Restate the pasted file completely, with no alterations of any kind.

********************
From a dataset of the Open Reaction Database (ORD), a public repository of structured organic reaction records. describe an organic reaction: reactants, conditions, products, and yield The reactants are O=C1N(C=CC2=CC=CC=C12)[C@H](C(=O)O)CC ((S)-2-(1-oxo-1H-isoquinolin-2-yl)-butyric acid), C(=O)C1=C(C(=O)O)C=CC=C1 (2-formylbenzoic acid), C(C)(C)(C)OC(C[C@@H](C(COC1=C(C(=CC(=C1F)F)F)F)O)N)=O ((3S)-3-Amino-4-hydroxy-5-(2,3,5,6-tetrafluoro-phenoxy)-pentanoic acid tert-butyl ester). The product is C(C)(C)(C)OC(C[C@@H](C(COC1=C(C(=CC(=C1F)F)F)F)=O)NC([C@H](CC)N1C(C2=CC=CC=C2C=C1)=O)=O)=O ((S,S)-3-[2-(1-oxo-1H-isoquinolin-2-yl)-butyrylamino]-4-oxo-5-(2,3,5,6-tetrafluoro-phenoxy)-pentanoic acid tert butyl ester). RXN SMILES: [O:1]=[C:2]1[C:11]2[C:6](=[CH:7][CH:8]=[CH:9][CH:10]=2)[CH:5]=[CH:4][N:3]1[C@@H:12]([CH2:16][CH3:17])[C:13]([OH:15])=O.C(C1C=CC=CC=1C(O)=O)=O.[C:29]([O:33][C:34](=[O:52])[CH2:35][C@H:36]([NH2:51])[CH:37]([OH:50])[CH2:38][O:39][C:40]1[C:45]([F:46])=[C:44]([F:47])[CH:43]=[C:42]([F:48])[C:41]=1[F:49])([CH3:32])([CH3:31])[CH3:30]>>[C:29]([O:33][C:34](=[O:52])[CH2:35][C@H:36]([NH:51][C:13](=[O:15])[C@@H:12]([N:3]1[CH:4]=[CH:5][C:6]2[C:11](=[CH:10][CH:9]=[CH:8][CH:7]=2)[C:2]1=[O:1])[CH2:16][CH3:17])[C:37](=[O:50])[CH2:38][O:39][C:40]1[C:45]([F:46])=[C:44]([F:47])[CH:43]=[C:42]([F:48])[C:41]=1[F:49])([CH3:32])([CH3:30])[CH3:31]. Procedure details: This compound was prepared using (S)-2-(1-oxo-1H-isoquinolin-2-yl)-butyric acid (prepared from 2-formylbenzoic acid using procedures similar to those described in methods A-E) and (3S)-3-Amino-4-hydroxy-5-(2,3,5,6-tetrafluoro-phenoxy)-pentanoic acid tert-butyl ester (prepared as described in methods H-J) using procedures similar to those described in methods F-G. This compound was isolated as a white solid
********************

From a dataset of the Open Reaction Database (ORD), a public repository of structured organic reaction records. describe an organic reaction: reactants, conditions, products, and yield The reactants are O=C1N(C=CC2=CC=CC=C12)[C@H](C(=O)O)CC ((S)-2-(1-oxo-1H-isoquinolin-2-yl)-butyric acid), C(=O)C1=C(C(=O)O)C=CC=C1 (2-formylbenzoic acid), C(C)(C)(C)OC(C[C@@H](C(COC1=C(C(=CC(=C1F)F)F)F)O)N)=O ((3S)-3-Amino-4-hydroxy-5-(2,3,5,6-tetrafluoro-phenoxy)-pentanoic acid tert-butyl ester). The product is C(C)(C)(C)OC(C[C@@H](C(COC1=C(C(=CC(=C1F)F)F)F)=O)NC([C@H](CC)N1C(C2=CC=CC=C2C=C1)=O)=O)=O ((S,S)-3-[2-(1-oxo-1H-isoquinolin-2-yl)-butyrylamino]-4-oxo-5-(2,3,5,6-tetrafluoro-phenoxy)-pentanoic acid tert butyl ester). RXN SMILES: [O:1]=[C:2]1[C:11]2[C:6](=[CH:7][CH:8]=[CH:9][CH:10]=2)[CH:5]=[CH:4][N:3]1[C@@H:12]([CH2:16][CH3:17])[C:13]([OH:15])=O.C(C1C=CC=CC=1C(O)=O)=O.[C:29]([O:33][C:34](=[O:52])[CH2:35][C@H:36]([NH2:51])[CH:37]([OH:50])[CH2:38][O:39][C:40]1[C:45]([F:46])=[C:44]([F:47])[CH:43]=[C:42]([F:48])[C:41]=1[F:49])([CH3:32])([CH3:31])[CH3:30]>>[C:29]([O:33][C:34](=[O:52])[CH2:35][C@H:36]([NH:51][C:13](=[O:15])[C@@H:12]([N:3]1[CH:4]=[CH:5][C:6]2[C:11](=[CH:10][CH:9]=[CH:8][CH:7]=2)[C:2]1=[O:1])[CH2:16][CH3:17])[C:37](=[O:50])[CH2:38][O:39][C:40]1[C:45]([F:46])=[C:44]([F:47])[CH:43]=[C:42]([F:48])[C:41]=1[F:49])([CH3:32])([CH3:30])[CH3:31]. Procedure details: This compound was prepared using (S)-2-(1-oxo-1H-isoquinolin-2-yl)-butyric acid (prepared from 2-formylbenzoic acid using procedures similar to those described in methods A-E) and (3S)-3-Amino-4-hydroxy-5-(2,3,5,6-tetrafluoro-phenoxy)-pentanoic acid tert-butyl ester (prepared as described in methods H-J) using procedures similar to those described in methods F-G. This compound was isolated as a white solid